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The first factor is the stopper; formulation, design, siliconization, and sterilization have an effect. Generally, the softer the stopper and the thinner the diaphragm, the lower the level of cores/fragments. Also, siliconization may lower the level of cores/fragments. Regarding sterilization, steam processed stoppers have lower levels as compared to those gamma processed. Compression force may also have an effect; high compression forces should be avoided. As expected, stoppers intended for multi-dose application will see higher levels.
The second factor is the needle; type, gauge, needle lubricity, and penetration force have an effect. Very importantly, also having an effect on the level of cores/fragments are the angle of puncturing, speed of puncturing, location of puncture, and reuse of needle. These points are the focus of a new Technical Report by West: Impact of Piercing Techniques on Stopper Coring & Fragmentation. Studies showed that different piercing techniques and practices could result in stopper coring and fragmentation issues. Hence, to reduce levels of cores/fragments, it is recommended that healthcare professionals and end users follow best practices such as piercing within the target ring to avoid hitting stopper legs, piercing at appropriate speeds, and limiting reuse of needles.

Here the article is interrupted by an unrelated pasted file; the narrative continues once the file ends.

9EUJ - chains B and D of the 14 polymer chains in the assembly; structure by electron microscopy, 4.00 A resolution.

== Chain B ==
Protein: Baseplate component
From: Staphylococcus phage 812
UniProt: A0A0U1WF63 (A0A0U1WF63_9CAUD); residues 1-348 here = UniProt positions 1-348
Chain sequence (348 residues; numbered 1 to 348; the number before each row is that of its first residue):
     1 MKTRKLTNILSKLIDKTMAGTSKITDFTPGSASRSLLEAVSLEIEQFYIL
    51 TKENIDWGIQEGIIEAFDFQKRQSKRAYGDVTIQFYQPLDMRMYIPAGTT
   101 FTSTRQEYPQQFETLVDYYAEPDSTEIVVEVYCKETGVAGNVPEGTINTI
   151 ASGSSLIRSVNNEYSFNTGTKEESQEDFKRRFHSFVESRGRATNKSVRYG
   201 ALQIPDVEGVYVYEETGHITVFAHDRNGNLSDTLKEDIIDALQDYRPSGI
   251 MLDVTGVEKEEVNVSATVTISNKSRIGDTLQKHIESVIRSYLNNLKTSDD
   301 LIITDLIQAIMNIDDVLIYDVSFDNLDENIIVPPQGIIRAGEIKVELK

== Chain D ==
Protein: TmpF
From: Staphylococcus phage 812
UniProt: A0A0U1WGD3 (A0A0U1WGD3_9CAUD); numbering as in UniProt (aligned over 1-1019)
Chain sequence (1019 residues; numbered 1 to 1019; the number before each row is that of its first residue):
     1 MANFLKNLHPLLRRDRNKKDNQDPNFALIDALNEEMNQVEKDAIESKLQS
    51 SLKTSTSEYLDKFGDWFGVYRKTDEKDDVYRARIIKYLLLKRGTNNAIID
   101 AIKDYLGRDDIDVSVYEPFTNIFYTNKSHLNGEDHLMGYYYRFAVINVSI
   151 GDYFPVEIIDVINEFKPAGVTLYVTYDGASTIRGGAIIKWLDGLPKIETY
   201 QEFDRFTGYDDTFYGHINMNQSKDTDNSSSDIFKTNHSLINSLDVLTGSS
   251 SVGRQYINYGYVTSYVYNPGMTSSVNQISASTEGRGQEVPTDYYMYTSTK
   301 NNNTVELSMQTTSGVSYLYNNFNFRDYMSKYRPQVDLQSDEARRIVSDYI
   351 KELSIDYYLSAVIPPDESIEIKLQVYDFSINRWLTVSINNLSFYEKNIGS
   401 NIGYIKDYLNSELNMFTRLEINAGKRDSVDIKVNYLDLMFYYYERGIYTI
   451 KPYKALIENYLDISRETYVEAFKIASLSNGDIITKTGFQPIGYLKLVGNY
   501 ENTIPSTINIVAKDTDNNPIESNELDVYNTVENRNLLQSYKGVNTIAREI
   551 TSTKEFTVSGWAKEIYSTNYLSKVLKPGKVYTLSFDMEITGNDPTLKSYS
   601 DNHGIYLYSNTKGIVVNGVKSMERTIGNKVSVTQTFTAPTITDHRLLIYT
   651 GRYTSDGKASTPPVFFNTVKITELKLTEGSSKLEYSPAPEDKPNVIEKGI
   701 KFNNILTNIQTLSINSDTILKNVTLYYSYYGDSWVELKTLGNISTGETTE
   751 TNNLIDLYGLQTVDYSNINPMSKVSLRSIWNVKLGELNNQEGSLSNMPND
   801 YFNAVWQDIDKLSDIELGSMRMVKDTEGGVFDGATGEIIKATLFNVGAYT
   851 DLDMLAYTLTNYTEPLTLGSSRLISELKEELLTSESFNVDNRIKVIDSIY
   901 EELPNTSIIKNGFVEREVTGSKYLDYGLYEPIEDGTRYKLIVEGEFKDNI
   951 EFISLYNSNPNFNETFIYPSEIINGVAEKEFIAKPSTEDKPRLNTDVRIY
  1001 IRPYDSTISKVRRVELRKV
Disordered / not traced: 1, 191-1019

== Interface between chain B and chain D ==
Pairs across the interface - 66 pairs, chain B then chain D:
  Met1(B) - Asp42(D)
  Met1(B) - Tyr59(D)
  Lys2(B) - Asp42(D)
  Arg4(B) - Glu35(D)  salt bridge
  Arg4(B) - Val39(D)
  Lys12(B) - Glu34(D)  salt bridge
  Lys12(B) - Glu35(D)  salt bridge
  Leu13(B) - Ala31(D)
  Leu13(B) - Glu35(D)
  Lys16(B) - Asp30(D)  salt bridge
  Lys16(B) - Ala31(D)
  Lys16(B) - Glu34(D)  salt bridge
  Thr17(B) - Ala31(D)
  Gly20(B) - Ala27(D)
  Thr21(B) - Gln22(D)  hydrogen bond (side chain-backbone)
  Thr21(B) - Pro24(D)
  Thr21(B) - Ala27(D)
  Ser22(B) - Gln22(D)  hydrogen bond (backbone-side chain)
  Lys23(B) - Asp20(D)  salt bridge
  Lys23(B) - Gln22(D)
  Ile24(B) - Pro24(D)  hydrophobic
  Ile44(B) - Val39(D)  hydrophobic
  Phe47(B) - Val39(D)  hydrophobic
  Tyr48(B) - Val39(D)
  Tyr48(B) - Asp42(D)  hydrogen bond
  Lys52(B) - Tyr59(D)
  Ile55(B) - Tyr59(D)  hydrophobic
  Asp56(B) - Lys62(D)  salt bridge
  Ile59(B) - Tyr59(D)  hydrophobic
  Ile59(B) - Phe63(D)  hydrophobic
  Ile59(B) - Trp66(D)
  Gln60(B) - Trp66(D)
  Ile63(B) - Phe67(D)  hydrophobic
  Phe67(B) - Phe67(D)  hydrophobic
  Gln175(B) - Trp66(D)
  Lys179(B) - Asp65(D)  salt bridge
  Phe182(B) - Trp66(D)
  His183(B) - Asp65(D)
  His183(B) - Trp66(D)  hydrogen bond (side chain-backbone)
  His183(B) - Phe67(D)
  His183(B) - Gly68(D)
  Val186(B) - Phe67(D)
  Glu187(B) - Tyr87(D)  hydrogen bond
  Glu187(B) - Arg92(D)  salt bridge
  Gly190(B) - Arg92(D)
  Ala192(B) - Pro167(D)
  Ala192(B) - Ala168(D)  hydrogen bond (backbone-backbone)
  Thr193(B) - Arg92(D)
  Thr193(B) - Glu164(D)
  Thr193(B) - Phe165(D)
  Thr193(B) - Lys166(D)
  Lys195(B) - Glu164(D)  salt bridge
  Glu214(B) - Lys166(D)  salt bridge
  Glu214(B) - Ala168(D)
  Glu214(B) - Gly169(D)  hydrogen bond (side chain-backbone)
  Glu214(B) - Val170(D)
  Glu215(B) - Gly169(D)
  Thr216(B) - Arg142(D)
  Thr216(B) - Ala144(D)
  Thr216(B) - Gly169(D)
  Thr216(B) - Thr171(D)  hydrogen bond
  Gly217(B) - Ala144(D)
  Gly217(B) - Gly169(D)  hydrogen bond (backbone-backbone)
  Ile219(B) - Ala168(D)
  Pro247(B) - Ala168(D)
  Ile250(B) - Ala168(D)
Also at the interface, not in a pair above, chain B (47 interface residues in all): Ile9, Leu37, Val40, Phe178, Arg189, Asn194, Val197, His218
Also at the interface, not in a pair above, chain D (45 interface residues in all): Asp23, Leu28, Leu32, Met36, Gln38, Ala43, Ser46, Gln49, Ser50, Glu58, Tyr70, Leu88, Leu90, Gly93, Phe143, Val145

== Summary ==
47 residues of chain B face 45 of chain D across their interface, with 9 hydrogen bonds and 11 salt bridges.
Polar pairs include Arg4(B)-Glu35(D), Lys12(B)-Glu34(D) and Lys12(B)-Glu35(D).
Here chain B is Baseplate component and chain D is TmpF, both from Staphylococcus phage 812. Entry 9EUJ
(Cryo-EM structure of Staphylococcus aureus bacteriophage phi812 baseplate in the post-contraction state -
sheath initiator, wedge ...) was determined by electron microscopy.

West’s commitment to patient safety involves developing and supplying components that can meet not only the requirements of pharmacopeias, but comply with even stricter standards. For more on how West can help in stopper selection, contact a Technical Customer Service (TCS) representative or Account Manager.